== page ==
Now some years later he's ‘coming out’. PLeae note this, after having been dragged before a grand jury to testify under oath on the matter AND getting a plea deal. Oh, and get ready, there is a book in the works. Definitely a pathetic subplot.
Tyler’s story isn’t original; it follows a comon formula, just like romance novels or mystery novels, or western novels. The biggest weakness in the formula is that once these guys come clean it is always too late to have any impact. It’s years after their original sins, they are already damaged goods, they usually not only tell on themselves, but also name names of others that have not yet admitted doping, and finally lay it down that ‘everyone was doing it’.
Why doesn’t someone, just once, stand on the top step of the podium, holding up their winners bouquet and trophy and shout at the crowd and cameras: “I cheated! I used PED’s and didn’t get caught!”
Lance’s defense against Hamilton’s charge will also follow a standard script: “They said they were telling the truth when they denied using drugs, and now they say they are telling the truth when they admit they (and I) were using drugs. Which story is the truth?” It does not help that Hamilton has been given an immunity deal for ‘telling the truth’ at the grand jury investigation.
The word on the street is that George Hincapie has testified at the grand jury hearing that he and Lance both doped. Big George is another of the standup guys, not brash, not a spotlight hog, a workhorse and a teammate of Armstrong for all 7 of his TdF victories.
So with Franie Andreu, Tyler Hamilton, George Hincapie, and Floyd Landis all claiming one thing and Lance Armstrong saying something else, it’s asking too much to believe that Lance raced clean.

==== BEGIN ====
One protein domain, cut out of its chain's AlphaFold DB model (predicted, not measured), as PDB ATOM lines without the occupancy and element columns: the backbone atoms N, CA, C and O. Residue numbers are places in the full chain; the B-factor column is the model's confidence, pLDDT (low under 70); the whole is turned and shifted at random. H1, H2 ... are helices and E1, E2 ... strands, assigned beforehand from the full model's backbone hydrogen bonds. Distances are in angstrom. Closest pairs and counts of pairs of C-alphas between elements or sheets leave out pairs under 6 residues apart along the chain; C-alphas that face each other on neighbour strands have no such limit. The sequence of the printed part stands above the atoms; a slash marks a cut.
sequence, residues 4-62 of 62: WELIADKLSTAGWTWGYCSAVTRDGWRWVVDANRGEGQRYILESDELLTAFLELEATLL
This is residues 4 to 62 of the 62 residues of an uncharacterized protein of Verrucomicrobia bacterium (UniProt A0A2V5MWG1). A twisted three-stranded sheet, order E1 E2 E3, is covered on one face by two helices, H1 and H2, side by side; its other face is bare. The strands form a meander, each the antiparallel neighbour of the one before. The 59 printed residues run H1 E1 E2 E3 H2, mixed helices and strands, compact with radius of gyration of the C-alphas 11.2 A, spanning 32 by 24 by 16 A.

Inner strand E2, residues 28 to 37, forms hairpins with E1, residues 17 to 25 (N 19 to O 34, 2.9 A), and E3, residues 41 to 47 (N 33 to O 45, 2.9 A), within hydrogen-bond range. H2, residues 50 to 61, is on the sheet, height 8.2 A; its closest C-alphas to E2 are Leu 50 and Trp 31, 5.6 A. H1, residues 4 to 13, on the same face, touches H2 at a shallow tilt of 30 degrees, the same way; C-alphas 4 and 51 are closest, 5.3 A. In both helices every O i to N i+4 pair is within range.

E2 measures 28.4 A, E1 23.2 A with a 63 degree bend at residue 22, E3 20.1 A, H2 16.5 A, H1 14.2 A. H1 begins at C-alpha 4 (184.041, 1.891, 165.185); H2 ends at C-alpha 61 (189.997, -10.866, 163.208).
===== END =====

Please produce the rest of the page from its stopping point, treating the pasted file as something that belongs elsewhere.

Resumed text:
I have struggled to create in my mind some scenario where this thing plays out to the general benefit of those most vulnerable in the big picture. The riders, the staff, the organizing bodies, the sport itself, will be damaged but they’ll all get through it just fine if you look far enough into the future.
The biggest casualty in my mind is the Lance Armstrong Foundation (LAF). In an average week I probably get one or more email notes, messages of hope, calls to political action, or pleas for pledges to the LAF. I think of all those pictures with those little bald headed eyebrow-less kids who are smiling their wan but courageous smiles of hope with Lance Armstrong himself there encouraging them to keep up the good fight. The LAF has raised millions and millions of dollars in support of cancer research and cancer survivorship. It is a good cause and it has done good by lots of people. It’s not just theoretical or distant; I have a personal friend who was helped in his cancer recovery by an LAF supported organization as he recovered from cancer.
I suppose once the Icon has fallen the foundation will be damaged and may even dry up, which would be a real shame. There are still hundreds of thousands of cancer victims who could benefit from a strong Lance Armstrong Foundation in the future.
Not apathetic, put perhaps pitiful and thus to some degree pathetic.